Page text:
Feb. 01, 2012 - Issue #850: Godot
The room is flush with hanging costume bits, dressy knick-nacks and endless sewing supplies: it's the Edmonton Opera Warehouse, where designers are presently engaged in the business of racing to the finish their work for The Mikado. In a few days they'll have to empty out this cozy workspace and head into the Jubilee for a final week of rehearsal, but though quick to point out the photo-finish feel, lead designer Deanna Finnman seems serene in the madness of the moment.
Finnman notes her position is one she fell into: after studying fashion design and art at school, her resume, "passed on to someone through two or three people," ended up netting her a gig at a St Albert theatre camp. "That was maybe 20, 25 years ago," she recalls. She's still at it, and seems to enjoy the little challenges stitched into the role.
"You see that ruffle piece?" she says, pointing to a frilly little yellow number hanging on a rack. "It's going to be this huge collar that fans out on one costume. But how do you weight it? how do you get it to work and how do you get it to work on the person. So everything takes a lot of brainpower."
This particular production marks a rare opportunity for Finnman: the Edmonton Opera rarely creates a show from the ground up—given the sheer number of bodies on stage, it's far more practical to rent costumes than craft from scratch—but director Robert Herriot's vision calls for it: his spin on Gilbert and Sullivan's death-lampooning screwball The Mikado—wherein a wandering musician, hopelessly in love with an already-betrothed woman named Yum Yum, makes a life-and-death deal with her husband-to-be—is a fusion of modern and traditional Japanese culture: harajuku streetwear meets classic kimono style.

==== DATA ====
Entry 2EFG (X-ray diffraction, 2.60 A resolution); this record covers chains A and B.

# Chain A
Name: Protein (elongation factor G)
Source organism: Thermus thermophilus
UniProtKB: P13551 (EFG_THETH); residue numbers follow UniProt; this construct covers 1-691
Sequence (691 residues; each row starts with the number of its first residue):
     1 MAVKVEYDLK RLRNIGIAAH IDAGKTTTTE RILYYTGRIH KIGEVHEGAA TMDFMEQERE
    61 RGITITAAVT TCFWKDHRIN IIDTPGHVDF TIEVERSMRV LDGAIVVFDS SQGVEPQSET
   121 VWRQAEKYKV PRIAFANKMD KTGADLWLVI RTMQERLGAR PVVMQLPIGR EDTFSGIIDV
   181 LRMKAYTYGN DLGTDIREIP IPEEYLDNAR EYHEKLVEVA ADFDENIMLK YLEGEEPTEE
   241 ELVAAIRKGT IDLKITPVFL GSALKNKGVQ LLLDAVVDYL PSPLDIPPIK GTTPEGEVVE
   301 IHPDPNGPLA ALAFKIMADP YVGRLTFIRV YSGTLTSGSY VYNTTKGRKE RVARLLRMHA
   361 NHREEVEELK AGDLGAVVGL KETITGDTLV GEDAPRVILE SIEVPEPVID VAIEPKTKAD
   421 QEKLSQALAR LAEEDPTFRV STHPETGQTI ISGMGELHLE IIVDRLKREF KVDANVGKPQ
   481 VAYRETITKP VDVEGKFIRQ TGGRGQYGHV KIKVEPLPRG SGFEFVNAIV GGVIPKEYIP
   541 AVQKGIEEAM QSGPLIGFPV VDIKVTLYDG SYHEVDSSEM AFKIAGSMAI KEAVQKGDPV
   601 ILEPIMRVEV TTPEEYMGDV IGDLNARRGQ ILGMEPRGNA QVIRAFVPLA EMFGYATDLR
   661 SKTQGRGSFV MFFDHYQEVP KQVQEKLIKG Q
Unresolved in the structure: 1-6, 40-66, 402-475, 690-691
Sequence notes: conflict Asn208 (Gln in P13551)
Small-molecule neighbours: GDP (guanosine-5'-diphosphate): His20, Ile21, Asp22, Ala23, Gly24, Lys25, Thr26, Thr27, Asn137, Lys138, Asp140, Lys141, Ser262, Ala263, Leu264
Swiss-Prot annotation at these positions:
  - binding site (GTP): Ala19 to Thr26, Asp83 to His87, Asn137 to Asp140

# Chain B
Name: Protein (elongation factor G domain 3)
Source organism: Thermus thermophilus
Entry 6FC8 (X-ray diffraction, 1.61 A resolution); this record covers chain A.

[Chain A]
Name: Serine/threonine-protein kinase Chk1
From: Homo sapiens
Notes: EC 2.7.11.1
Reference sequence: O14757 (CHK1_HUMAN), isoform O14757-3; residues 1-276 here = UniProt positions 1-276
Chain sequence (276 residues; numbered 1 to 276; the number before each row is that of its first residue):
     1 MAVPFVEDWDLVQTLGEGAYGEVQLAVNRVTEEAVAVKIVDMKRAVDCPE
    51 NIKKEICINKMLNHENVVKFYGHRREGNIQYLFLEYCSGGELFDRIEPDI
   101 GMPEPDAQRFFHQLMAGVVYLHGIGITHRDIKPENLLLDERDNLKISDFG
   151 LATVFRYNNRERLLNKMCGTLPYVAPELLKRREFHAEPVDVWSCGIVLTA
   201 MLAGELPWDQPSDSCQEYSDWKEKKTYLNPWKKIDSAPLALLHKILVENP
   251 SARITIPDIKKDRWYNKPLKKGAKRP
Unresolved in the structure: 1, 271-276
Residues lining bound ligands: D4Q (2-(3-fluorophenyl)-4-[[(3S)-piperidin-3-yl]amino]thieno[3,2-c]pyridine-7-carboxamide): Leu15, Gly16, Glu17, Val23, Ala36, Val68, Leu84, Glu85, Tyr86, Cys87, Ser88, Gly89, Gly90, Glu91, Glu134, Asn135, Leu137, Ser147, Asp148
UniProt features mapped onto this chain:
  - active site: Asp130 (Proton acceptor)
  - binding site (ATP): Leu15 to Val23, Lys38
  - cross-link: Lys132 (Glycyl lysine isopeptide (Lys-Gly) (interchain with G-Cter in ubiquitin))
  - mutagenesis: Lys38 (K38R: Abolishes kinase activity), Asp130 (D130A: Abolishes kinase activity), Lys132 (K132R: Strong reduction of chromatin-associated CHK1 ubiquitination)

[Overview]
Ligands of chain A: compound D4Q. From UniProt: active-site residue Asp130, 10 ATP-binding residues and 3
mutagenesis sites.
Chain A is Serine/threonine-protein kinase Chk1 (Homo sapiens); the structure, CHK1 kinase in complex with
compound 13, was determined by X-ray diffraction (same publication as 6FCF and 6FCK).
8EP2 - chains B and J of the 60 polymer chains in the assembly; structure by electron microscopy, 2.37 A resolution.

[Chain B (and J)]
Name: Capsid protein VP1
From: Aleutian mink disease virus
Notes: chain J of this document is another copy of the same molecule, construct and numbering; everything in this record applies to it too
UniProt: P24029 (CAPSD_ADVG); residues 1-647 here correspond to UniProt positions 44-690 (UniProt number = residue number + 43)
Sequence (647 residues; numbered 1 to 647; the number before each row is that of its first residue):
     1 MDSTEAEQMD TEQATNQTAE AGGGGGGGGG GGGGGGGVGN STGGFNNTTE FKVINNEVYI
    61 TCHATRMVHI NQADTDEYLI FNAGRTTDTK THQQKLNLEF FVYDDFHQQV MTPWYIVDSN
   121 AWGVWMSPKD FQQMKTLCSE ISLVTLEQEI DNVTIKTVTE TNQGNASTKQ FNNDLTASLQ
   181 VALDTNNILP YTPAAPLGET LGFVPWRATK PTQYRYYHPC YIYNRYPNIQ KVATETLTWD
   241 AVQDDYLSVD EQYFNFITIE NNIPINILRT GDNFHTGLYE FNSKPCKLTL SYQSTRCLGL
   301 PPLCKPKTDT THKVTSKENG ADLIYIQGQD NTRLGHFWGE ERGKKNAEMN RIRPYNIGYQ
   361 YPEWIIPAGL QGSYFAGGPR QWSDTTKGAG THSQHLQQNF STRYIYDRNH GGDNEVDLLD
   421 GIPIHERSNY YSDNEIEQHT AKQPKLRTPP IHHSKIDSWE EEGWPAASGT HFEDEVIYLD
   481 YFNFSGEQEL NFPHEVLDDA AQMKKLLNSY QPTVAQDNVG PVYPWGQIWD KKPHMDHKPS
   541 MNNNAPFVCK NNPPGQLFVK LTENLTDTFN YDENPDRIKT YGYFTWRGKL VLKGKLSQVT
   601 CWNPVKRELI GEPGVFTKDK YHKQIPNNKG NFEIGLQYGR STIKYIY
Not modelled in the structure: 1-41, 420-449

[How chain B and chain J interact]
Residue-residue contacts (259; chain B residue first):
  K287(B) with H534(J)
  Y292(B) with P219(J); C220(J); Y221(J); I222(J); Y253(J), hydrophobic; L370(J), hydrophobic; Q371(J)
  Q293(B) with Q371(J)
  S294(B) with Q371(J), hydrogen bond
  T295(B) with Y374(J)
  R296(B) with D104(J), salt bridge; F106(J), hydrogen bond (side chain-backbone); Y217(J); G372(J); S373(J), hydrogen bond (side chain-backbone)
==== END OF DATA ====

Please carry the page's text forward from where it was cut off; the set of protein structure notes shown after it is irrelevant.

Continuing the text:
"This is a culmination of about a year," she explains, of that vision's realization. "Rob being in Winnipeg and me being here, back and forth with pictures, looking a lot at japanese streetwear and then traditional Japan, and [asking] how the two fuse, and what do they borrow from each other, and that kind of thing.
"We had conversations about what was the world we were creating, and how did these people inhabit that world, and what were their roles," she continues. "We tried to find people in our own modern world—that's where the jumping off point for each of The Mikado's characters was."
Sat, Feb 4, Tue, Feb 7,
Thu, Feb 9 (7:30 pm)
Jubilee Auditorium vueweekly.com comments: powered by Disqus
Vue respects your privacy. We will not forward your personal information to any other organization except as required by law, and will use your e-mail address only to respond to your comments. We reserve the right to edit and remove comments for length, clarity and/or if they are illegal or inappropriate. Your email address is never shown to visitors to vueweekly.com. Read the whole policy at: http://vueweekly.com/privacy